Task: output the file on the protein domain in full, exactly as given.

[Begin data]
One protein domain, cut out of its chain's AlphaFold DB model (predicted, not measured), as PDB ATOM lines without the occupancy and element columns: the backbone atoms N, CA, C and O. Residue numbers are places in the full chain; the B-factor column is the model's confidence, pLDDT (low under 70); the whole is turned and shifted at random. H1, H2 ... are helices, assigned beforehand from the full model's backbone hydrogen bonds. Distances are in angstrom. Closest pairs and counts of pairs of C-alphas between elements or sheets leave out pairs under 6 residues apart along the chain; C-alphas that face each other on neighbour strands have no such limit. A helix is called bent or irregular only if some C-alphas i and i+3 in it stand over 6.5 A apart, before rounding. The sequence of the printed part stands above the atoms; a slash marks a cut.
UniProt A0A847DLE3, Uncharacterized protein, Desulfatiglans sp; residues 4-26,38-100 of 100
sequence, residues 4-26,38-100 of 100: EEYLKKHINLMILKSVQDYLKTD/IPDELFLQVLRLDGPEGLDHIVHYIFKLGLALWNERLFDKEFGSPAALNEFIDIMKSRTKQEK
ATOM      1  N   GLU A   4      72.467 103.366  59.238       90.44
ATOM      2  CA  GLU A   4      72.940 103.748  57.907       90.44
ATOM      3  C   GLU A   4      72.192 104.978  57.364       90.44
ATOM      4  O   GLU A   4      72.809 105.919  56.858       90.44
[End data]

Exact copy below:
One protein domain, cut out of its chain's AlphaFold DB model (predicted, not measured), as PDB ATOM lines without the occupancy and element columns: the backbone atoms N, CA, C and O. Residue numbers are places in the full chain; the B-factor column is the model's confidence, pLDDT (low under 70); the whole is turned and shifted at random. H1, H2 ... are helices, assigned beforehand from the full model's backbone hydrogen bonds. Distances are in angstrom. Closest pairs and counts of pairs of C-alphas between elements or sheets leave out pairs under 6 residues apart along the chain; C-alphas that face each other on neighbour strands have no such limit. A helix is called bent or irregular only if some C-alphas i and i+3 in it stand over 6.5 A apart, before rounding. The sequence of the printed part stands above the atoms; a slash marks a cut.
UniProt A0A847DLE3, Uncharacterized protein, Desulfatiglans sp; residues 4-26,38-100 of 100
sequence, residues 4-26,38-100 of 100: EEYLKKHINLMILKSVQDYLKTD/IPDELFLQVLRLDGPEGLDHIVHYIFKLGLALWNERLFDKEFGSPAALNEFIDIMKSRTKQEK
ATOM      1  N   GLU A   4      72.467 103.366  59.238       90.44
ATOM      2  CA  GLU A   4      72.940 103.748  57.907       90.44
ATOM      3  C   GLU A   4      72.192 104.978  57.364       90.44
ATOM      4  O   GLU A   4      72.809 105.919  56.858       90.44